We utilize FLIR imaging technology as a standard tool on every inspection.
Infrared images are designed to illustrate areas of thermal temperature differentials. Rather than recording visible light, thermal cameras create images from heat. The photos will show fluctuations in hot/cold energy radiating from the area being photographed.
True North Home Inspection, LLC and A Better Altitude, LLC are teamed up to assist home owners gain a new perspective of the energy efficiency of their property.
Utilizing our combined thermal imaging equipment, your Thermal Imaging Record allows you to ‘see’ how your structure(s) are performing from the exterior at the time of the imaging session. This information can offer opportunities to make your home more energy efficient, which can help reduce your heating/cooling costs.
How the service works:
* To minimize the cost of this service, scheduling is coordinated by grouped locations and weather.
Infrared images are designed to illustrate areas of thermal temperature differentials. Rather than recording visible light, thermal cameras create images from heat.
The photos will show fluctuations in hot/cold energy radiating from the area being photographed.
The images are taken with two types of specialized equipment – a hand-held camera and a drone mounted camera. Both cameras take a double set of each – one regular photo for referencing and the corresponding thermal image.
Interpreting Your Images:
It is important to remember that temperature fluctuations are measured within a set of parameters. The hand-held camera thermal images automatically show a “thermal range” at the right of the photo. This thermal range will show the correlating colors with the coldest temperature being recorded at the bottom of the range scale and the highest temperature that is being recorded at the top of the range scale.
Additionally, a temperature reading is recorded at the center of the imaging area, which is displayed at the upper left of the recorded image.
This range is affected by weather conditions at the time of the imaging session. Sunlight and its reflection can cause greater fluctuations.
The drone mounted camera parameters are not shown on the images, but are manually set to correspond with the current ambient air temperature at the time of the data collection. These parameters are similar to the hand-held.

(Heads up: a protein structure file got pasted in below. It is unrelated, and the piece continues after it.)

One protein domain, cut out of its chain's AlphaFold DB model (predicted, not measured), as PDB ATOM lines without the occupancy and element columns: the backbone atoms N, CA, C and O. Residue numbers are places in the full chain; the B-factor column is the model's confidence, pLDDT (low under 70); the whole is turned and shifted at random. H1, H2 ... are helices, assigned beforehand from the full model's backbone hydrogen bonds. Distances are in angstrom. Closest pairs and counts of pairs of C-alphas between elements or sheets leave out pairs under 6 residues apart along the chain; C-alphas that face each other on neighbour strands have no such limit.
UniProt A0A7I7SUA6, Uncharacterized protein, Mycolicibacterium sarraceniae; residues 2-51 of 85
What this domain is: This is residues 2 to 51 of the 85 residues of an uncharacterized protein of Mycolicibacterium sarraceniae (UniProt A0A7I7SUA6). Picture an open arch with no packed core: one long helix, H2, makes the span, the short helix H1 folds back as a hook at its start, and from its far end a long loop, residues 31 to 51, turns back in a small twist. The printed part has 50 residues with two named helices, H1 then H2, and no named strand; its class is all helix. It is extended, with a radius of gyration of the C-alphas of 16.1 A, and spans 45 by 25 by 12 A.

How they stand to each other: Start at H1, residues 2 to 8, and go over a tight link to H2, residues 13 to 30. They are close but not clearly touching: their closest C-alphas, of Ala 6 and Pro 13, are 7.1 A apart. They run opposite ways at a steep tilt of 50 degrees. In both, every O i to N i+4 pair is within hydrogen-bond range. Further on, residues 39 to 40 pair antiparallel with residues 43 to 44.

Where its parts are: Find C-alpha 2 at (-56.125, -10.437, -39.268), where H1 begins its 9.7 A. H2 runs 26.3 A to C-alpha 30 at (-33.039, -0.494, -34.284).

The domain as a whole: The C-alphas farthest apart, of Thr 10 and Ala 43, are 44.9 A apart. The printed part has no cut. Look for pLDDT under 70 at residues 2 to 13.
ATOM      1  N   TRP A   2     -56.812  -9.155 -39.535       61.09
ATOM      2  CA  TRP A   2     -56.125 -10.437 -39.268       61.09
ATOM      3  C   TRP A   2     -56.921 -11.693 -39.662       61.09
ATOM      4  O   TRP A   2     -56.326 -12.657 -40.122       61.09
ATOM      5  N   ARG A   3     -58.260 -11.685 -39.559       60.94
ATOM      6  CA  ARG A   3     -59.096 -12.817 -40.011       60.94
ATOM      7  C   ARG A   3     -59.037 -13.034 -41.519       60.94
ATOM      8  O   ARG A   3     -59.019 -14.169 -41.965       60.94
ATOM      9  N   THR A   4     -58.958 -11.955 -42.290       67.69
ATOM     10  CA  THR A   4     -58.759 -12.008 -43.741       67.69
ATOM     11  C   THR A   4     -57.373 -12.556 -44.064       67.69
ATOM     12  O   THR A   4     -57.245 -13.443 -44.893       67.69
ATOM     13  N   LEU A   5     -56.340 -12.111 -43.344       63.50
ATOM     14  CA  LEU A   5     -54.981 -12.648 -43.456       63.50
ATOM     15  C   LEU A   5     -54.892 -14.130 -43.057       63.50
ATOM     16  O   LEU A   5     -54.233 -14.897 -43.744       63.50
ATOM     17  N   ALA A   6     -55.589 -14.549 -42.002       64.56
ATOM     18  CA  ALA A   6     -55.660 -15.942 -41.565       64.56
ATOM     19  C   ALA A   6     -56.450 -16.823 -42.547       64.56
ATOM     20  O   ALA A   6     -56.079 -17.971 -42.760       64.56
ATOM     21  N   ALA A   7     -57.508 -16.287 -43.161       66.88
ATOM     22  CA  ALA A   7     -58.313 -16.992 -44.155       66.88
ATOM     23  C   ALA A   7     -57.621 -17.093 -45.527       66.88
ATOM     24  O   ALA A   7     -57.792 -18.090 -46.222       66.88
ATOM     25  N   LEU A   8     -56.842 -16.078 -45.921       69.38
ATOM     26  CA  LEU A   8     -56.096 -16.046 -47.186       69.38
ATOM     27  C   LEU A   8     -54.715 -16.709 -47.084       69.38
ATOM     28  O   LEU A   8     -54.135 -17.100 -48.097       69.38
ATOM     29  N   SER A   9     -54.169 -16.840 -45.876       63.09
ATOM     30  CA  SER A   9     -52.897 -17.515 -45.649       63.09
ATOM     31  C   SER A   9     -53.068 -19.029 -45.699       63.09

The following collection of images represent examples of common conditions found with our thermal cameras ~
The thermal range is shown in the above image on the right. The temperature is illustrated from (negative) -5.4 degrees to 10.9 degrees on the Fahrenheit scale, with a focused, (center) temperature reading of 4.1 degrees.
The photos can be somewhat alarming to look at, as if energy is literally pouring out of this house! But remember, we are seeing the results of a 16 +/- degree Fahrenheit thermal range in the example photo.
In this example, you can see reflective energy as well as heat-loss energy at the windows. Windows and exterior doors from heated spaces will typically be showing isotherm measurements that are higher on the temperature scale.
Even the most thermally efficient windows and doors will show higher readings due to reflective energy.
You can also see a band of higher temperatures near the ground. This particular home is heated by in-floor hot-water tubing, which heats the concrete slab foundation. The slab temperature is higher than surrounding areas and shows as a thermal band.
A rise in temperature is visible at the top of the walls, also on either side of the windows. These would indicate wood framing members that act as ‘thermal bridges’, which are conveying heat energy at the exterior of the home. (This would equate to nearly identical features from the interior, but opposite with blue or colder readings). These framing components consist of header material above windows and doors, king studs at the sides of the windows and doors, and vertical wall studs. You can also see a small area of energy loss at a wall vent, most likely for a propane fireplace with a pilot light.
In other words, this image shows a very typical energy efficient home. Yes, there are areas of energy transmission to exterior, but there are no further measures the home-owner could take to prevent this typical energy transmission. Notice, even the trees are producing heat energy on a chilly Winter Day! .
3. Lower right shows the heated slab thermal band.
4. You can even see a recent footprint at the garage back door.
True North Home Inspection, LLC and A Better Altitude, LLC assume no liability for their presence and use of their thermal imaging equipment on the premises during the imaging session. They also assume no liability for the accuracy of the interpretation of the information contained in the final Thermal Imaging Record. We make no claim to be licensed or certified Thermographers and offer no specialized interpretations of the images in this document. Images contained in this document are for reference only.